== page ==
WASHINGTON (Reuters) - The United States needs to update its energy policy to reflect the boom in natural gas and oil production that has boosted manufacturing jobs, said the top Democrat on the Senate energy committee on Thursday.
Ron Wyden, who is in line to take over the panel’s gavel in January, said he sees the opportunity for “transformative energy policy” to both spur jobs created by the newfound wealth of energy while also protecting air and water from pollution.
But Wyden and Lisa Murkowski, the top Republican on the committee, who spoke at an event held by CQ Roll Call, provided few details on the shape new energy legislation would take.
But they stressed they wanted to work together on legislation that would strike a balance between economic development and job creation, and environmental protection.
“We feel really strongly about checking the gridlock at the door, working together on, in particular modernizing our energy policy,” said Wyden, who represents Oregon and has a long history of working with Republicans on thorny issues including taxation and health care.
Congress has not had a comprehensive energy bill since 2007, well before the widespread use of hydraulic fracturing or “fracking” technology to blast free natural gas and oil trapped in shale rock.
Those abundant supplies have put the United States in line to become the world’s largest oil producer by 2017, overtaking Saudi Arabia and Russia, the International Energy Agency said this week.
“I think everybody in this room would agree that there is a pent-up demand when it comes to moving energy issues through the Congress and updating, refreshing, just focusing on energy as a sector of the economy that has such potential,” said Murkowski, who comes from the oil- and gas-rich state of Alaska.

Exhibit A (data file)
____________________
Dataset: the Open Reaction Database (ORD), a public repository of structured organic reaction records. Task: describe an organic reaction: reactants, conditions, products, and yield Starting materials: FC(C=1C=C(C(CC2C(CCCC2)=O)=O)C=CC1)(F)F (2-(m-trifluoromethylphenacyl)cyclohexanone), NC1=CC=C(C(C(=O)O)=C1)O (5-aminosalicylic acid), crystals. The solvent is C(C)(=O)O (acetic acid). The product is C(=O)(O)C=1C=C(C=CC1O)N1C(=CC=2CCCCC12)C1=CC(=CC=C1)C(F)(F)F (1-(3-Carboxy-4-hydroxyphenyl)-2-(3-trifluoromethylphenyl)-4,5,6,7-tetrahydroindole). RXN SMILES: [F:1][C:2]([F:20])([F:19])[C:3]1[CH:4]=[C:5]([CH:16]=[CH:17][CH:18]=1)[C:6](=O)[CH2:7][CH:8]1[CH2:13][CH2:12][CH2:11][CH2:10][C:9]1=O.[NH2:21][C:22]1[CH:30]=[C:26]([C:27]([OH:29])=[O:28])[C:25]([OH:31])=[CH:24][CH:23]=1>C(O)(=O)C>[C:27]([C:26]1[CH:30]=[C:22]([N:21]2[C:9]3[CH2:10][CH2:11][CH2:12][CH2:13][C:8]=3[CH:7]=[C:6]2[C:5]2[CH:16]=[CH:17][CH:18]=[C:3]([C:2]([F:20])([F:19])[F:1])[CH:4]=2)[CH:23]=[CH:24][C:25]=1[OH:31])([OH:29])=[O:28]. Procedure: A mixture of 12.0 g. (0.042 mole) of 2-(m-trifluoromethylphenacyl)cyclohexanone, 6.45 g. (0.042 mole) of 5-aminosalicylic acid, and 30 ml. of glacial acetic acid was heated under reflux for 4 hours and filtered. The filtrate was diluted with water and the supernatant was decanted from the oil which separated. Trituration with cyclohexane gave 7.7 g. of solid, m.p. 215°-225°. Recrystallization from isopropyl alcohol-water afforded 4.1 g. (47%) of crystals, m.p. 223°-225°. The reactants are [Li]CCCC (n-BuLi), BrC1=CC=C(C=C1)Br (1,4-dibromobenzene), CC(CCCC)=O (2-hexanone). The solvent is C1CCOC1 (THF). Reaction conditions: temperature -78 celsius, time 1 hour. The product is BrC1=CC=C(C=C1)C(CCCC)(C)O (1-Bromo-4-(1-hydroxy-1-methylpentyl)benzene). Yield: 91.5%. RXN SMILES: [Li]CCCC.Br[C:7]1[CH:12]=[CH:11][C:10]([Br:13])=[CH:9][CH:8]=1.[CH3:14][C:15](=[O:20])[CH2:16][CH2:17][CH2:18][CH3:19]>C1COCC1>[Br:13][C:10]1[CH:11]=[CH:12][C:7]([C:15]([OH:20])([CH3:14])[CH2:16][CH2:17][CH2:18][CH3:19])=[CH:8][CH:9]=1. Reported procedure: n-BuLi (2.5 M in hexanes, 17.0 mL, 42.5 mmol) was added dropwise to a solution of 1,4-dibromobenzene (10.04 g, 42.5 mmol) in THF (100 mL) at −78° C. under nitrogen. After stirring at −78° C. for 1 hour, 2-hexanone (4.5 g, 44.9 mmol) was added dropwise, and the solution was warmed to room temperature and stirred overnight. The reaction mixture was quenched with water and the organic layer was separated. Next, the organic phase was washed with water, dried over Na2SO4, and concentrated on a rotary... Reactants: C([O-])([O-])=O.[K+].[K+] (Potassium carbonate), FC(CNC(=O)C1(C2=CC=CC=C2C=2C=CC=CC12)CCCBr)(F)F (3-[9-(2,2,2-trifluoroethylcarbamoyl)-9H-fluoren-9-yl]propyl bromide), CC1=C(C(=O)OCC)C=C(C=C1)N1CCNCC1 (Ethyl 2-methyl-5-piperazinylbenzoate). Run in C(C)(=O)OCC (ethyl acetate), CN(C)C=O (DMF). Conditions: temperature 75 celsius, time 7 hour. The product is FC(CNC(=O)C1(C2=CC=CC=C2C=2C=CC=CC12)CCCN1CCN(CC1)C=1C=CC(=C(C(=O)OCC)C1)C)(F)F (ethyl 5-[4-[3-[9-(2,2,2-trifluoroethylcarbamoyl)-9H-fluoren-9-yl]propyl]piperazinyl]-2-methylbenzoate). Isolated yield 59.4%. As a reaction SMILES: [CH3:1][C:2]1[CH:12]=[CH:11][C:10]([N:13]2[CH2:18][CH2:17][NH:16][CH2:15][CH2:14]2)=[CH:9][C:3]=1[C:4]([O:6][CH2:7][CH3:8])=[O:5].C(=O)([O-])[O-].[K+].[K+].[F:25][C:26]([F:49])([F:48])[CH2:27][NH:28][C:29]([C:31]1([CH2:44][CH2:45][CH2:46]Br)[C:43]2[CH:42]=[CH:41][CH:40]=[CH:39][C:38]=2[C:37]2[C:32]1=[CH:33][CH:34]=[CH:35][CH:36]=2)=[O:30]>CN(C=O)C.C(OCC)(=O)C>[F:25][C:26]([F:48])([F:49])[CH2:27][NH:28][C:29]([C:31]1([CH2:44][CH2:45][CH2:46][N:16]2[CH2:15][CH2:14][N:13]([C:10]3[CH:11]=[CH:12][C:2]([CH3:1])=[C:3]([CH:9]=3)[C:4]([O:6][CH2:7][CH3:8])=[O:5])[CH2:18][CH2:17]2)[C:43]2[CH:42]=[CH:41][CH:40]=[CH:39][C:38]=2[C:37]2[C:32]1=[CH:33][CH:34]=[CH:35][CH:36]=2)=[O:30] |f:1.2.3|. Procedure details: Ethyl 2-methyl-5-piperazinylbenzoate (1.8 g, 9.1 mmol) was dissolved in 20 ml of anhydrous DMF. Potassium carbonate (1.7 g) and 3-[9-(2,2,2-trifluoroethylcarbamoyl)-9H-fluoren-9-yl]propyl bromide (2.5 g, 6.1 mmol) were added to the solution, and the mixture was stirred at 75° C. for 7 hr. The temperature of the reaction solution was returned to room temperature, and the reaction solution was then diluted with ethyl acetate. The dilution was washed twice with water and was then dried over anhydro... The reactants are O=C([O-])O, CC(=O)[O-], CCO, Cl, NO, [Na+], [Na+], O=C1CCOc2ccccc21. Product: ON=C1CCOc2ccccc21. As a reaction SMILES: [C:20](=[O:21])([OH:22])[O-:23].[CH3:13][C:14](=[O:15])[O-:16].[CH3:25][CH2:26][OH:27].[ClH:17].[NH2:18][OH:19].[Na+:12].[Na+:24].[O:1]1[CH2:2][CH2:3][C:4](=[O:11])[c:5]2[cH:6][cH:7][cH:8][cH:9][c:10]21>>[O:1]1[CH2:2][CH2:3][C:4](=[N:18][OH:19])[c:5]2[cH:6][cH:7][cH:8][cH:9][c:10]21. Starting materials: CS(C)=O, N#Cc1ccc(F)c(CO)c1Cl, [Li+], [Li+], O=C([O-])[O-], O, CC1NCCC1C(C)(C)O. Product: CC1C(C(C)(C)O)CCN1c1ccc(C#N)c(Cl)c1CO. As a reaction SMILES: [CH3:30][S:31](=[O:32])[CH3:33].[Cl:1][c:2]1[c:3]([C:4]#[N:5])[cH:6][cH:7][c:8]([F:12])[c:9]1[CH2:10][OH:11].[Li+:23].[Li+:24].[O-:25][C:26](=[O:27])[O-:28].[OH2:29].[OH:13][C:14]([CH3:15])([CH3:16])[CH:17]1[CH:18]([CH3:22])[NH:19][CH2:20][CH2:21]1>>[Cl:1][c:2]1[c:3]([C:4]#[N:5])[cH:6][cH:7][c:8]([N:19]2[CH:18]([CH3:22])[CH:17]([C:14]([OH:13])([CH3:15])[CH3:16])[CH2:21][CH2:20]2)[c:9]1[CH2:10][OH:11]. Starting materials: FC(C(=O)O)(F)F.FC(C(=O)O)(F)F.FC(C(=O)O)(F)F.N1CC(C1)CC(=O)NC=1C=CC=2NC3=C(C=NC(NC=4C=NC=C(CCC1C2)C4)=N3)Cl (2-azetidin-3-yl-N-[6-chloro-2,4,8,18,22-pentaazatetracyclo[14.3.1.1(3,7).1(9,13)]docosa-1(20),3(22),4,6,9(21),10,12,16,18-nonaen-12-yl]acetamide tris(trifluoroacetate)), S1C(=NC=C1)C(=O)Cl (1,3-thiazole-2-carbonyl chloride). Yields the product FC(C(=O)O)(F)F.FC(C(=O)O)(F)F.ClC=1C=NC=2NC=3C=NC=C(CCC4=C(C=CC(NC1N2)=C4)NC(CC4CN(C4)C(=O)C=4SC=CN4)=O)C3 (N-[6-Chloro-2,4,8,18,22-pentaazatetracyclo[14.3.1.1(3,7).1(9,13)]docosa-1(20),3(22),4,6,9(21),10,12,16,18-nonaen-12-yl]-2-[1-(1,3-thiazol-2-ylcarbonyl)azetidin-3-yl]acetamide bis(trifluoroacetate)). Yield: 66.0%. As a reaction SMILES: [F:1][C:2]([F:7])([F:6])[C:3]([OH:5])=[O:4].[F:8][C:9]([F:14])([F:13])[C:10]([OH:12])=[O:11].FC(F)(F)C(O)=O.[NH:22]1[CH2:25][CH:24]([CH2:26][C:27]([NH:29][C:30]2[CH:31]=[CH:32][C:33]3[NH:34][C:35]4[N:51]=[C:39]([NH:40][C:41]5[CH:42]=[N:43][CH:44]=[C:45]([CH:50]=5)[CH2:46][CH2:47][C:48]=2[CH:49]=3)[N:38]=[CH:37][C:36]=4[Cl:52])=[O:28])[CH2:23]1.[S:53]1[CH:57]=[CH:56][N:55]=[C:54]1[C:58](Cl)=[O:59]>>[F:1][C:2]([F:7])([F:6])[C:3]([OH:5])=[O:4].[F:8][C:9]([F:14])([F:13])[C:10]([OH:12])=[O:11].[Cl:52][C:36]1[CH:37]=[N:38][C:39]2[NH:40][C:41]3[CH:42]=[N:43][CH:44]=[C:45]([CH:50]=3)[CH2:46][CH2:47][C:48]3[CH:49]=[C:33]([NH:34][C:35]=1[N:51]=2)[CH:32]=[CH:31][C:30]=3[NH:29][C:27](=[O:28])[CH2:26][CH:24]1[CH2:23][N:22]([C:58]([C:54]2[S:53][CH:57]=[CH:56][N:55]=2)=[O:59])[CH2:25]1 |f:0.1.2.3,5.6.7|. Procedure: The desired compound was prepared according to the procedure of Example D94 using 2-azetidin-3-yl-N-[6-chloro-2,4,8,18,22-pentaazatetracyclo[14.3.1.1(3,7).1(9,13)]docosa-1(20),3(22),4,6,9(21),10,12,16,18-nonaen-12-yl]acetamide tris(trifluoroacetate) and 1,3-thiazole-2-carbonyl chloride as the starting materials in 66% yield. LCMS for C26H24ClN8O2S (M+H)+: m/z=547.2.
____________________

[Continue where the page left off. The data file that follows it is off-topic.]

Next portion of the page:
The production boom now supports a total of 1.7 million jobs, a number that could swell to almost 3 million by 2020, forecaster IHS Global Insight has said.
President Barack Obama’s administration is studying whether more environmental regulations are needed for fracking, and whether to end the industry’s tax breaks - two developments that could curb production.
Murkowski has been working on a long-term energy blueprint for about a year, and has been talking with Wyden about her ideas.
In May, she said it could include legislation to increase oil and gas production, improve energy efficiency, update the transmission and storage grid, and reduce the uncertainty in short-term tax incentives for wind and solar power.
“I want this to be a proposal of good ideas and direction,” Murkowski said, saying she likely would not unveil the plan before January.
Wyden, who is also on the Senate finance and budget committees, said he wants the legislation to include measures to respond to coastal states’ desire to get a piece of the tax revenues the federal government gets from offshore drilling projects.
Wyden said he hopes Congress will extend a wind production tax credit to preserve jobs in the sector.
He said he believes tax reform talks will focus on putting renewable energy and fossil fuels on a “level footing,” although he acknowledged that tax breaks for all types of energy will likely be “ratcheted down” as Congress looks for ways to cut the federal deficit.
Both Wyden and Murkowski were skeptical about the political odds for a new tax on carbon emissions, an idea which has received considerable focus from both environmental groups and moderate Republicans.
On Thursday, conservative advocacy group Americans for Prosperity said House Republican leaders had signed a pledge to oppose a carbon tax.
“It’s pretty obvious, and you’ve seen it again this week from comments, that whether you are for a carbon tax or against it, you’d have to say this is going to be a big lift, politically,” Wyden said.
Reporting by Roberta Rampton; Editing by Lisa Shumaker